X-Raying an Archaeopteryx
Scientists at Stanford are doing some interesting research into the evolution of birds, using the latest X-ray technology and an archaeopteryx fossil originally discovered in Germany: Stanford scientists scan birdlike dinosaur for evolution clues.
Stanford scientists are using powerful X-ray beams on a rare feathered dinosaur that perished more than 150 million years ago in an effort to see its inner tissues and perhaps someday understand the anatomical split that sent birds and reptiles down different evolutionary paths.
At SLAC’s Stanford Synchrotron Radiation Lightsource in Menlo Park, the scientists are using the beams to scan one of the world’s most valuable fossils, delicately transported by pickup truck from its home in a Wyoming dinosaur museum.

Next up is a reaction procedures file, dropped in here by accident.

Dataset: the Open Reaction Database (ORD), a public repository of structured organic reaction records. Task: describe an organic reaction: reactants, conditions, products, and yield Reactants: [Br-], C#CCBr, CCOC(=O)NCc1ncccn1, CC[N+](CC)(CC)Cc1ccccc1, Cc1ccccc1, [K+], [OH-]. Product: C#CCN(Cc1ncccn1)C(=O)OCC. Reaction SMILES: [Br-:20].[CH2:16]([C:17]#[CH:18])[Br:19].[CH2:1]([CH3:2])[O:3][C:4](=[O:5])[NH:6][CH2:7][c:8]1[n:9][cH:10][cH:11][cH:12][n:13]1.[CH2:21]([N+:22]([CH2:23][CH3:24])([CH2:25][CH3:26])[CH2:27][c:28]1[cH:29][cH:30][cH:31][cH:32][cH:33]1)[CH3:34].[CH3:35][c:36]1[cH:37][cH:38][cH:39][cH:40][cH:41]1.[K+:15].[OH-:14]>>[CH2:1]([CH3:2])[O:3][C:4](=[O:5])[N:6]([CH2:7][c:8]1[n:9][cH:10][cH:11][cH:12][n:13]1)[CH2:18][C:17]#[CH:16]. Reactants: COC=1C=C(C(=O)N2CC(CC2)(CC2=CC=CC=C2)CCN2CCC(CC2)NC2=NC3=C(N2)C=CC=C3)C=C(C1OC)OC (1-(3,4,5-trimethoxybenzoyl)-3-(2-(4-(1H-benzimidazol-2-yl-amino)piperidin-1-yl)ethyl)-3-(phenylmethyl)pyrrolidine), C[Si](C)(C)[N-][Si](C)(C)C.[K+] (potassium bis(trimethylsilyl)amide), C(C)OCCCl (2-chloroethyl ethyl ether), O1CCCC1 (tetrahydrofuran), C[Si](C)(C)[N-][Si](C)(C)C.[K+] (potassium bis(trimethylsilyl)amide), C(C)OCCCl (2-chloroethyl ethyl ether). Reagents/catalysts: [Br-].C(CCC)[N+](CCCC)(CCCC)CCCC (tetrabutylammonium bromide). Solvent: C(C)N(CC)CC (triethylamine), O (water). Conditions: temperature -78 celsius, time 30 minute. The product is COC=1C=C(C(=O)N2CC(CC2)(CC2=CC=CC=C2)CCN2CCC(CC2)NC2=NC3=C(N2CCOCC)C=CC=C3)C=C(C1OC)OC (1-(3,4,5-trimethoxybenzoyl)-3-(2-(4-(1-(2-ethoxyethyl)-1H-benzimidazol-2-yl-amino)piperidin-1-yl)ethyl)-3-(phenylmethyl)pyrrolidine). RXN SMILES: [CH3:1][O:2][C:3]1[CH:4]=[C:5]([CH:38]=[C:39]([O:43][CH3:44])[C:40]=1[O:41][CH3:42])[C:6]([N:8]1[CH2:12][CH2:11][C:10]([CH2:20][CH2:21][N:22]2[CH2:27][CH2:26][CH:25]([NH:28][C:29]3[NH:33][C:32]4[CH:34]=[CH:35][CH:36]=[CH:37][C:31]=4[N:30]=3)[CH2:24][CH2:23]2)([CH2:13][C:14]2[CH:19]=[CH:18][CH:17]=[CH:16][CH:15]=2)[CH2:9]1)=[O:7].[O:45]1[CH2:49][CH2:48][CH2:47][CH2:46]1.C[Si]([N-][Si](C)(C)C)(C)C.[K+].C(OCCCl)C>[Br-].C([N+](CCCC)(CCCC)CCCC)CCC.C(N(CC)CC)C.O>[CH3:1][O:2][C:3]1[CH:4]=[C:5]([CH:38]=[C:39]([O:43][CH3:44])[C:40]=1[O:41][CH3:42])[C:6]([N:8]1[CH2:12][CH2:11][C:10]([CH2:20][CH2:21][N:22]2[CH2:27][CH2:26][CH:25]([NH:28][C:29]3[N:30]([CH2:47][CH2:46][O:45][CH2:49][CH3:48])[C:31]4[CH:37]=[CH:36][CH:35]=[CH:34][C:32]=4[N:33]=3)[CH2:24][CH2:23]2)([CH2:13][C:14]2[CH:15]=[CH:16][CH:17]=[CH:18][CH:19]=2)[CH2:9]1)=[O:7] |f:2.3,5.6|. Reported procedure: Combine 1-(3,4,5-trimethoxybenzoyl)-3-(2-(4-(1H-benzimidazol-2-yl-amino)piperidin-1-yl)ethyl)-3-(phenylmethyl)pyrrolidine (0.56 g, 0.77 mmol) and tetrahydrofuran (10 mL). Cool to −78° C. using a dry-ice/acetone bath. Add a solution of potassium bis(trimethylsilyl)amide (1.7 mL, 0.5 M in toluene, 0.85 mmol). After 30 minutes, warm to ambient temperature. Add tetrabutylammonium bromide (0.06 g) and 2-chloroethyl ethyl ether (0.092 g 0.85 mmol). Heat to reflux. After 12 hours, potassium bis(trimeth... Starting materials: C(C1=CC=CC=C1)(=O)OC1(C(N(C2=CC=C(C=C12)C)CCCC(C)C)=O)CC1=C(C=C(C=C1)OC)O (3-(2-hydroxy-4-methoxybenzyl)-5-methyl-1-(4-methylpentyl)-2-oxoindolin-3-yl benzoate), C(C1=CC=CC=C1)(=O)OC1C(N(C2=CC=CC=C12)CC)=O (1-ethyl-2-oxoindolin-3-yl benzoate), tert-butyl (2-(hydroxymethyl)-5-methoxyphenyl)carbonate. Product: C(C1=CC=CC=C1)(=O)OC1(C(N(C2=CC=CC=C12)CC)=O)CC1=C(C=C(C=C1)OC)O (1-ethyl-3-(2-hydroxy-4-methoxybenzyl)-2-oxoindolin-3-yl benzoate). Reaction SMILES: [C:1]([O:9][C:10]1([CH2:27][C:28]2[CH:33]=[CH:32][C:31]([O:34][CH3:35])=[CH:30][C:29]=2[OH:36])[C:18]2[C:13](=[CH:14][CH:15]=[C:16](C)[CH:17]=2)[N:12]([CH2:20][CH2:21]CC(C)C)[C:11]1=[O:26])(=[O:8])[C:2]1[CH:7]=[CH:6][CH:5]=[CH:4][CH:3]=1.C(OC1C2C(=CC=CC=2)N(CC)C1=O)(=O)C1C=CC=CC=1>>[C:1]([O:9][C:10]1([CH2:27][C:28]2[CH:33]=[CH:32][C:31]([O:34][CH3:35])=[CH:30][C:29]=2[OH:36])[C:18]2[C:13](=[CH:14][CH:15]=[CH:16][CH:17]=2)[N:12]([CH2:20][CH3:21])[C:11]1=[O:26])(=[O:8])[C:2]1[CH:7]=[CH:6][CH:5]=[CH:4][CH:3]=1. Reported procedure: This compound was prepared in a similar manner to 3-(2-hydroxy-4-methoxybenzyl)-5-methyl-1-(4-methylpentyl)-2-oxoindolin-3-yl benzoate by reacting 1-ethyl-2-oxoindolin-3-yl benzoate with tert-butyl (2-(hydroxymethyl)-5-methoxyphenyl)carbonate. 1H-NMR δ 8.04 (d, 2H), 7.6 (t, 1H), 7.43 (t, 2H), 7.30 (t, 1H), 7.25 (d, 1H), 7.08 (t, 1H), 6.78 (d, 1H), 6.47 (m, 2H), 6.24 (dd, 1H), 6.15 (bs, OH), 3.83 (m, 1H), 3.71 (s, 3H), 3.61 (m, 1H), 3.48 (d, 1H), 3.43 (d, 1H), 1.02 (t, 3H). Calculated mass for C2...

The X-rays, generated by a particle accelerator, cause tiny amounts of a dozen chemicals to glow without harming the ancient fossil, believed to be the earliest representation of a bird.
Scientists hope the chemicals will correlate with organs, blood vessels and other interior parts of the creature, called archaeopteryx, or “ancient wing,” which has both reptilian and avian features. When compared with scans of other fossils, such anatomical information could help explain evolutionary changes.
“What we are hoping is that we will learn more information than just what you can see with your eyes,” said Uwe Bergmann, staff scientist at SSRL. “The body decays, but the chemical elements — silicon, calcium, potassium, iron, all the chemicals which make up living animals — some of them will be preserved.”
What is visible in stone is just a faint imprint of a physical feature, such as a feather, he said. But tissues have unique chemical characteristics that aid in their identification. For instance, calcium would suggest a bone; iron might mean blood. By measuring the distribution of these chemicals in a fossil, it may be possible to re-create anatomy — and hence, evolution.